More Than Just a Trade: Master Craftsmen of the Building Arts


Vernon Abadie (Lather)

I remember the Calliope Project. That's basically where I grew up...matter of fact, I grew up with Art Neville, Ernie K-Doe; we kind of know one another. I went to St. Monica School. That's where I knew Ernie K-Doe. It's basically the Uptown area, even though I moved all different places. We lived in Carrollton, but Calliope Project was my bringing up.

I listened to the lathers when I was a boy. They would spit the nails out they mouth and they hit it twice. They would tap it, and it would be like a dah-dah. If you had several guys working in there you would have music through the structure. Most cases they were building hotels, residences, because they didn't have sheet rock in those days and you would go through and you would hear the guys nailing down and you would hear music. You could imagine how it would sound in different rooms. It would be dah-dah-dah-dah-dah. It was music. It was music to me as a little boy. I used to try to do it. It was a little skill.

If you ever break through plaster you can see the space between the two lathes, the thickness of a person's finger. That's how they would space them. They would take it and chop it off with the sharp edge of the hammer, right down the middle of the stud. In those days they made 2x4 studs. That was the actual size; today they are cut quite a bit. Then they would split the wood and the hatchet would cut it in half so that they would stagger the joints. They didn't want to have a straight line upside the stud because it would be vulnerable to cracking. The plaster would crack. Just like you lay brick today to stagger the joints, that's the way they did lathing. . . . The joints are staggered, but you know why? There is an opening so that when they put the plaster on, the plasterer presses onto the point where it would peel between those little spaces and it would dry there, and that is what they call "keying the plaster." That's what holds the plaster on the wall. Today, when we go back and go to patch areas, some people want to put sheet rock over the plaster wall. It is kind of dangerous because you can knock the key off, and sometimes the plaster and the keys coming off, and that's why you get falling plaster in those old houses.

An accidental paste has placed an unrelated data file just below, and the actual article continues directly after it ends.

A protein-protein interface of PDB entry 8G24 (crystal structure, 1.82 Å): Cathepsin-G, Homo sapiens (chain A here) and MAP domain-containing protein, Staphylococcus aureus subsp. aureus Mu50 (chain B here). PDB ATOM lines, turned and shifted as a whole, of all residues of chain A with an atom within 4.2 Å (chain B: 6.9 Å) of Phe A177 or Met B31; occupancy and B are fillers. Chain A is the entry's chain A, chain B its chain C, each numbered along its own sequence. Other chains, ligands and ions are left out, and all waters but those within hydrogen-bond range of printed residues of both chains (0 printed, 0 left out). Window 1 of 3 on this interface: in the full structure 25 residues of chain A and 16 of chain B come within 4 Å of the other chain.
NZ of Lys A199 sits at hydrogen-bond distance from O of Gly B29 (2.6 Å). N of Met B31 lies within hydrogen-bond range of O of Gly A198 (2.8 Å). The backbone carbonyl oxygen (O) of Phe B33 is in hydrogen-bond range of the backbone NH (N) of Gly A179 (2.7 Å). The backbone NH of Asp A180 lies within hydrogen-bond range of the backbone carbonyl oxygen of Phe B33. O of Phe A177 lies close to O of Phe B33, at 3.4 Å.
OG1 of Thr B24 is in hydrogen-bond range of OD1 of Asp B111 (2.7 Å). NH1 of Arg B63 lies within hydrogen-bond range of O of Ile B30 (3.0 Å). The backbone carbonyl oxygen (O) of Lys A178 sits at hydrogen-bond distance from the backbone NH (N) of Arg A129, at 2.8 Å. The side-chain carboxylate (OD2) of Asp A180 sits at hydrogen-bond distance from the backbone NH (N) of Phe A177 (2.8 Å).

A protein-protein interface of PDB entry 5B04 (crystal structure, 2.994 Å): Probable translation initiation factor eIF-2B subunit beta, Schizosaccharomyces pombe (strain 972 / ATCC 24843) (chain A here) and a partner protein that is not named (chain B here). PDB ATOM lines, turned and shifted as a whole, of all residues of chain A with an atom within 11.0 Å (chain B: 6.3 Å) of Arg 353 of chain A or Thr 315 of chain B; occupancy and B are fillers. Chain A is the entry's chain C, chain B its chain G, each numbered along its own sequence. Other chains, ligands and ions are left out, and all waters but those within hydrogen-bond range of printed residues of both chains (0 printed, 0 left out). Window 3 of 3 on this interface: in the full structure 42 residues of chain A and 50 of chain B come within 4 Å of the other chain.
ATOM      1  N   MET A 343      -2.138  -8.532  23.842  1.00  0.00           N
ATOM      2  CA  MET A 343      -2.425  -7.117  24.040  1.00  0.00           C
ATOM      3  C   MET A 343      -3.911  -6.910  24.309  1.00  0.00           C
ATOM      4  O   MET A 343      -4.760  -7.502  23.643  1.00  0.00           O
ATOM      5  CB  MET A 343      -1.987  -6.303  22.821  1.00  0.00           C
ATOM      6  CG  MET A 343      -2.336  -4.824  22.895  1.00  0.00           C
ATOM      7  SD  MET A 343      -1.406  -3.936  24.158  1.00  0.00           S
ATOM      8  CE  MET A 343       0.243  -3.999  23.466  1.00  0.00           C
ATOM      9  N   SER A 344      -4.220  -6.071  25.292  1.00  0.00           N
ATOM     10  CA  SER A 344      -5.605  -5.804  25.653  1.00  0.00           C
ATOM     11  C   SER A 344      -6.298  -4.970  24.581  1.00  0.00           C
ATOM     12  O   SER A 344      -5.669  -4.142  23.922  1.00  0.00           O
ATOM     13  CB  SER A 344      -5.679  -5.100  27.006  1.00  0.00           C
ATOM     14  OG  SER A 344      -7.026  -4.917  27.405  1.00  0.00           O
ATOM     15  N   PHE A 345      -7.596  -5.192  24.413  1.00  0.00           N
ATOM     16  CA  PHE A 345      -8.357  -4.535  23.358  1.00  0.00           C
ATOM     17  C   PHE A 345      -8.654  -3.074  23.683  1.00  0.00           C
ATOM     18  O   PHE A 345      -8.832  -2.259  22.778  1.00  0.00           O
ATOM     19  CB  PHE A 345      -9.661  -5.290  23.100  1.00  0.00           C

People from the professional world look at the construction world as ignorant, but I've always taught my students, "Look at it this way, you see the guys that are dressed up going to work, maybe going to some office, yet you go to work and you may have on shabby clothes. Now, I want you to look at that building over there. That's a tall building. That building was built by guys like you. You built that building. The guys who are going to work in that building are not making nowhere near the amount of money that you are making. Another thing, they look well, they are respected, but it's all how you carry yourself to be respected. Do not feel inferior because it took those hands to build that building. Those hands could not do anything without your brains. You are either equal to them or better."

Sadly, there is no more union. The carpenters union, they are still there, but not a lathers local union here. It was good to be in a union. . . . I helped integrate the union. It had just become integrated even though the sitting arrangement was segregated. Isn't that something? . . . I am so concerned [about the future of the trade]. Plastering is like a three or four year trade, to really learn the trade. They got guys out here today calling themselves plasterers; they are not plasterers. There is nobody out here calling themselves lathers.

Vernon Abadie was interviewed as part of the New Orleans Building Arts Project. Laura Westbrook edited More than Just A Trade: Master Craftsmen of the Building Arts in 2004 for publication online.